Innovation sometimes strikes in the most ordinary of circumstances. Ben Eisenstadt and his wife, Betty, were at lunch when Ben had an idea after watching Betty wrestle with a clogged sugar container: he could package sugar. Packaged sugar would be easier and more sanitary to dispense. The year was 1947.
Unfortunately for Ben, Domino Sugar “borrowed” his unpatented idea following a business meeting. A few years later, as Marlene Wagman-Geller recounts in her book Eureka!, Ben was approached by a company looking for a sugar substitute. Ben and his son, Marvin, developed a product they called Sweet ’N Low, the name taken from a Tennyson poem, “The Princess: Sweet and Low.”
Even though the company that originally approached Ben was no longer interested in the sugar substitute, Ben successfully marketed the product to hospitals to help diabetics. And non-diabetics were also snatching up the bright pink packets. Ben soon sold the product nationwide and his factory produced fifty million packets of Sweet ‘N Low each day.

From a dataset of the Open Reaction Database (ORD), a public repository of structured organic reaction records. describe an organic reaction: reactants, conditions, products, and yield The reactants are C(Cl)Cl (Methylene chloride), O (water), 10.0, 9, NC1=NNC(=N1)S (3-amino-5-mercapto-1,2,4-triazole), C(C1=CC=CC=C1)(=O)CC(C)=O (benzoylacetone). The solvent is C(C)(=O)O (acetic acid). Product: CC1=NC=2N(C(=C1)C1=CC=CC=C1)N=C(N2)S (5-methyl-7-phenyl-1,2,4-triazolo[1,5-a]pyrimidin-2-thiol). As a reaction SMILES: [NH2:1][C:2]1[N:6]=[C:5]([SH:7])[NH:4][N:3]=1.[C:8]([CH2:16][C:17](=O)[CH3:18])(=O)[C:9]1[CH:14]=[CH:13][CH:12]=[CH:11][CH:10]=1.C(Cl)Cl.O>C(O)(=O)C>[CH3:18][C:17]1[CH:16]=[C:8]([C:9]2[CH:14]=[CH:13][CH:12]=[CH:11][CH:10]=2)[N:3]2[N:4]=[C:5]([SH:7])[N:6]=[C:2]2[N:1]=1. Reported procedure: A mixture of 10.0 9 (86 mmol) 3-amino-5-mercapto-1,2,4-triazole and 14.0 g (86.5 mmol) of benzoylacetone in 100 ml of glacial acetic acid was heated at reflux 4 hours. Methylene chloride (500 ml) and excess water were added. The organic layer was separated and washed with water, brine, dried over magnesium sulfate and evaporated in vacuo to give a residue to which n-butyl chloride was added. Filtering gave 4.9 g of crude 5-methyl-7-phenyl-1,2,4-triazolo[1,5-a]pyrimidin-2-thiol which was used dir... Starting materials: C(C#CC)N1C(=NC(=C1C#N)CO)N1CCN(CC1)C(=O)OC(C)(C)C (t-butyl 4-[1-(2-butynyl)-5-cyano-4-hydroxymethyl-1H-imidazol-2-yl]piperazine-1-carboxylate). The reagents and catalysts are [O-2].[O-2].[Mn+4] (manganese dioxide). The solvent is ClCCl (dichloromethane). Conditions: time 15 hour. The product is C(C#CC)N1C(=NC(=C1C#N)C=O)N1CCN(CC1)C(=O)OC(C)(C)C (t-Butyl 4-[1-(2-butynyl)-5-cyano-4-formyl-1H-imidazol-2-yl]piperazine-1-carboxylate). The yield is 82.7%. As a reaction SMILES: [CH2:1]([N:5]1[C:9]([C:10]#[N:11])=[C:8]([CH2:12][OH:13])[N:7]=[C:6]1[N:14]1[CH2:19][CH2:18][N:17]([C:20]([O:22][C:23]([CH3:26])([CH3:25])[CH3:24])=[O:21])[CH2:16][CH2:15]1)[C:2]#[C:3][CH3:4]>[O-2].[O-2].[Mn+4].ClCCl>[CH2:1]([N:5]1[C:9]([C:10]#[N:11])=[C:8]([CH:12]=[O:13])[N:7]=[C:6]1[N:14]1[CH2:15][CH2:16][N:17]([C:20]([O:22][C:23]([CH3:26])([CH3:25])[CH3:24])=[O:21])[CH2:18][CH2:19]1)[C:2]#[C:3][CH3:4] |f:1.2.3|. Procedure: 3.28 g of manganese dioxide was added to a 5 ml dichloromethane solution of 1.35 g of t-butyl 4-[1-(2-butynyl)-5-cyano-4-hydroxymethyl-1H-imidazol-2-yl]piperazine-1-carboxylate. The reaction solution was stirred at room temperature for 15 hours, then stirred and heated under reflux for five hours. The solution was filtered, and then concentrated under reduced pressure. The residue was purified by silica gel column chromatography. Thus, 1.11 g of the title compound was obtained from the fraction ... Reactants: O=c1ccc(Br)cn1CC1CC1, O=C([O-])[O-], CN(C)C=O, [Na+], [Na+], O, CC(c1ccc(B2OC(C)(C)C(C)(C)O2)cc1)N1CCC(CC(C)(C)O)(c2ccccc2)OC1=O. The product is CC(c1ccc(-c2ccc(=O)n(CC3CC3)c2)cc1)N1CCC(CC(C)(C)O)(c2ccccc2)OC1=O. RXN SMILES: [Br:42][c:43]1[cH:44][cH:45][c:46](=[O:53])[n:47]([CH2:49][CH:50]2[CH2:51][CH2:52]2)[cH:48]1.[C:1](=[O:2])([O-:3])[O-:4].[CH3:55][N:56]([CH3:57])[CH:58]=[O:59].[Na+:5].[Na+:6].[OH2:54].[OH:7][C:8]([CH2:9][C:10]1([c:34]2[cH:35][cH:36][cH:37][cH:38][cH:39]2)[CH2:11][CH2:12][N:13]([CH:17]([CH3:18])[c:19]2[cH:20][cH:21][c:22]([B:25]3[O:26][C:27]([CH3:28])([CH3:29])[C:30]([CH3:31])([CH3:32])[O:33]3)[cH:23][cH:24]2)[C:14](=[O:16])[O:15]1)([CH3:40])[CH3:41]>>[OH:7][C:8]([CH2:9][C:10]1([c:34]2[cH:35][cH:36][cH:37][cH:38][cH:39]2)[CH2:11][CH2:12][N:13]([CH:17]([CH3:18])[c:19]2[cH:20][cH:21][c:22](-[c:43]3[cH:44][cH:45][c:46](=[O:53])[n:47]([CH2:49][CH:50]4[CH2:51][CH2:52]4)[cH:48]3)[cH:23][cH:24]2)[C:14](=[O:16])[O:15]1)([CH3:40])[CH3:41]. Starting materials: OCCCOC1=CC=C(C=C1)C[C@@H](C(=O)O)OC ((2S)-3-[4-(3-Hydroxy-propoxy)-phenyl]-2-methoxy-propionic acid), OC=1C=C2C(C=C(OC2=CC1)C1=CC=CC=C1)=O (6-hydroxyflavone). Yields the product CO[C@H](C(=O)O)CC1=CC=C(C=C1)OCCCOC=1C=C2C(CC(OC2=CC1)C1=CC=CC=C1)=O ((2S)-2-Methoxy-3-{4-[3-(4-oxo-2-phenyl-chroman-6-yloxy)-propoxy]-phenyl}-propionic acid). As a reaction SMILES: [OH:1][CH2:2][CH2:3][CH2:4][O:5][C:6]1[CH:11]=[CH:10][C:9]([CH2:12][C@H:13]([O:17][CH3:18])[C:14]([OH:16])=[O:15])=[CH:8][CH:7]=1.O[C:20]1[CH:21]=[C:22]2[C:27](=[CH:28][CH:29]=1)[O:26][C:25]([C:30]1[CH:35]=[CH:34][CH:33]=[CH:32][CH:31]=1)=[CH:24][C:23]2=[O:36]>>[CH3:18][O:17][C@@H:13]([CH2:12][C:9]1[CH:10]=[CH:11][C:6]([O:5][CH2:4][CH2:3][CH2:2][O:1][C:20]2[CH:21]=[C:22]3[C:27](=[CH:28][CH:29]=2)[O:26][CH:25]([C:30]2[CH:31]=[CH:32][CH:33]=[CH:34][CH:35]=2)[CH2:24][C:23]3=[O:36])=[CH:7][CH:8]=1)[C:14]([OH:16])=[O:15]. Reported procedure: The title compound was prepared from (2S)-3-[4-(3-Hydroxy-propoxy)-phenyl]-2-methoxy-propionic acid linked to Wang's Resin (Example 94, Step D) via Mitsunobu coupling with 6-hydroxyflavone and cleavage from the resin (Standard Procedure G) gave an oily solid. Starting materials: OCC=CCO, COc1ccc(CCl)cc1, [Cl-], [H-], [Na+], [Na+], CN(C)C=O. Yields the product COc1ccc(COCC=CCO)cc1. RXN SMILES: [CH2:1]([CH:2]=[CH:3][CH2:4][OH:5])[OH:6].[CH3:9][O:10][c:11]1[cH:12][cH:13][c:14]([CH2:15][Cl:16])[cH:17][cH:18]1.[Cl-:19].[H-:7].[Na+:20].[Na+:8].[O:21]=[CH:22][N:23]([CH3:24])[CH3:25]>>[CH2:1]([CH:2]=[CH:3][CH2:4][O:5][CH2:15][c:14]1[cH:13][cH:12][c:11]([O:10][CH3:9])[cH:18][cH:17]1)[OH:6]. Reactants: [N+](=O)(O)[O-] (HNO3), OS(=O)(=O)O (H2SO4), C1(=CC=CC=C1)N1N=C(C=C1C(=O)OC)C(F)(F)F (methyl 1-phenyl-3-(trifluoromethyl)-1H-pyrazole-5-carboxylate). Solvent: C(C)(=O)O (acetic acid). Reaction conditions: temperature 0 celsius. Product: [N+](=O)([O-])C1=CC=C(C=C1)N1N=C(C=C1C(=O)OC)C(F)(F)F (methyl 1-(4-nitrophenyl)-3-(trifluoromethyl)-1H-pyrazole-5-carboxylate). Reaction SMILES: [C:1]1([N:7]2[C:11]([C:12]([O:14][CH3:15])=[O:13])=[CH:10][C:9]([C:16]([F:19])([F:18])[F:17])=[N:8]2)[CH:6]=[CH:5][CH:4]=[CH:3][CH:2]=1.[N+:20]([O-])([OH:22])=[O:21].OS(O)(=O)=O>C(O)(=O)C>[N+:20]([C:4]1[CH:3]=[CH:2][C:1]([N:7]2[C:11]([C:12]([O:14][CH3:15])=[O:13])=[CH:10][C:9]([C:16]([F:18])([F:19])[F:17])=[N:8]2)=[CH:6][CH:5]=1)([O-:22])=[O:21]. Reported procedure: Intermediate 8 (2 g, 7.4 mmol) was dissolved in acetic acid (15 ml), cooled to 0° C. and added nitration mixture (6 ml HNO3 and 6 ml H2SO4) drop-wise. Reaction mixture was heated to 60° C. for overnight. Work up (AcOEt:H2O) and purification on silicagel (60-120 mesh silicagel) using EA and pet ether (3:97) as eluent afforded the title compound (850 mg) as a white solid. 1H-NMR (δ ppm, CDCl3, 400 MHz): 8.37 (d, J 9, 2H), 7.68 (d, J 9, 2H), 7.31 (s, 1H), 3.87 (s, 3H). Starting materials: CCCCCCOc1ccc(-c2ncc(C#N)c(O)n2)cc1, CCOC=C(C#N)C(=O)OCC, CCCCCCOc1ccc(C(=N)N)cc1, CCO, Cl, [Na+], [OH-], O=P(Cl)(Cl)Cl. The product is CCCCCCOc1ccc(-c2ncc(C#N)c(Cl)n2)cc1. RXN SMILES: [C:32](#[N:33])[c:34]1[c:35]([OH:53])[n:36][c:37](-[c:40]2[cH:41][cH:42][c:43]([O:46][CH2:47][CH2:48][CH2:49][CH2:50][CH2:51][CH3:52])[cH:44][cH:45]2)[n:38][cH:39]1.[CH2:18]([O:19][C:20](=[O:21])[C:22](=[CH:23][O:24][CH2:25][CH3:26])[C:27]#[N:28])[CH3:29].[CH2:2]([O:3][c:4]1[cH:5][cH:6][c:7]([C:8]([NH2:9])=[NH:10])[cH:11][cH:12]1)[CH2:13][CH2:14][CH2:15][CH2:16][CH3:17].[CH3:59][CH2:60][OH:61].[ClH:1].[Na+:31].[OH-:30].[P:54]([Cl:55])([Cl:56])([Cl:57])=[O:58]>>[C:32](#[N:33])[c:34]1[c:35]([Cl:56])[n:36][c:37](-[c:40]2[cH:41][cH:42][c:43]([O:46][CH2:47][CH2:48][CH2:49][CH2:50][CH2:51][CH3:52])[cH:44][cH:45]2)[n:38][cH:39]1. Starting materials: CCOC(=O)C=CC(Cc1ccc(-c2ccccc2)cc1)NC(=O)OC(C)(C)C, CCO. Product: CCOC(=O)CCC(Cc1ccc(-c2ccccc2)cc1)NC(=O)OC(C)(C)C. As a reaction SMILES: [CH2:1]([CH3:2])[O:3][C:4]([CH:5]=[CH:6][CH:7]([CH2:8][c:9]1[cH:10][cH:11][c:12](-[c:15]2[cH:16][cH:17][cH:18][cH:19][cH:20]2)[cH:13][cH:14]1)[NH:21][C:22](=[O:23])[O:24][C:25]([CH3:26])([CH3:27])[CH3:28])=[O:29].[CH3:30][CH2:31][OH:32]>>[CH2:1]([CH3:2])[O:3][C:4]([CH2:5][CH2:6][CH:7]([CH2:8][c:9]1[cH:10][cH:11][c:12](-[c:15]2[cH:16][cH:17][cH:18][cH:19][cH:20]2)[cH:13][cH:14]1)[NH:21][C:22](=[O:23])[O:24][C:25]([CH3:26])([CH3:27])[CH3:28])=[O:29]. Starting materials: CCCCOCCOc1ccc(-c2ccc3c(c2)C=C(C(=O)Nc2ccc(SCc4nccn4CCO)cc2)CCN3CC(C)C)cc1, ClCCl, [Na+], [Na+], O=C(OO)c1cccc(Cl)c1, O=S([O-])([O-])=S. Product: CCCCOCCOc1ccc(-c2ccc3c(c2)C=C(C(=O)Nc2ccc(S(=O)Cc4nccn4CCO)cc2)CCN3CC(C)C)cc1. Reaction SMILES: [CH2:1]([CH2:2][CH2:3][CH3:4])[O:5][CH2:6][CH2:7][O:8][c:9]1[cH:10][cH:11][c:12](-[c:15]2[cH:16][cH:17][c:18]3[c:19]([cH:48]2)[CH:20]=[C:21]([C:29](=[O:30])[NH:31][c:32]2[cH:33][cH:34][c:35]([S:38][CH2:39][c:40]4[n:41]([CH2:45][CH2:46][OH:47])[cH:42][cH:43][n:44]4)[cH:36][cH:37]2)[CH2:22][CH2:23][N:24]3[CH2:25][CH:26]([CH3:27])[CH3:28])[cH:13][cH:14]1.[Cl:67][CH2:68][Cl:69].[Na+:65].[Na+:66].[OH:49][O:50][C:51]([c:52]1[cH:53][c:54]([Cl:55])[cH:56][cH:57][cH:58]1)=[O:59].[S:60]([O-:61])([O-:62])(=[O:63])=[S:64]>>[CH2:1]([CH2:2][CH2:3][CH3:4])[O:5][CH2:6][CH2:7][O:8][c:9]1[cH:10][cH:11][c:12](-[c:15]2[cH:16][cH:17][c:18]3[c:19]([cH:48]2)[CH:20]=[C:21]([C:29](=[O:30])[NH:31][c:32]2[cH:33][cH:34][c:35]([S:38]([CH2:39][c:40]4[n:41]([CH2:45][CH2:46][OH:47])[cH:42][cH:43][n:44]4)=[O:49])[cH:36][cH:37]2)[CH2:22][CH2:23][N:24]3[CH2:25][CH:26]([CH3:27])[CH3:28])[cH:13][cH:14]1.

Now the company has been in business for over fifty years with plants in the United States and four foreign countries. The idea for the pink packets, which are found in restaurants and grocery stores almost everywhere, originated with an ordinary lunch. And a clogged sugar shaker.
Some of the greatest innovations, and some of our best ideas, come from ordinary moments. Sometimes the idea we need is literally sitting on the table, and we just need to pull our eyes away from the menu long enough to see it.
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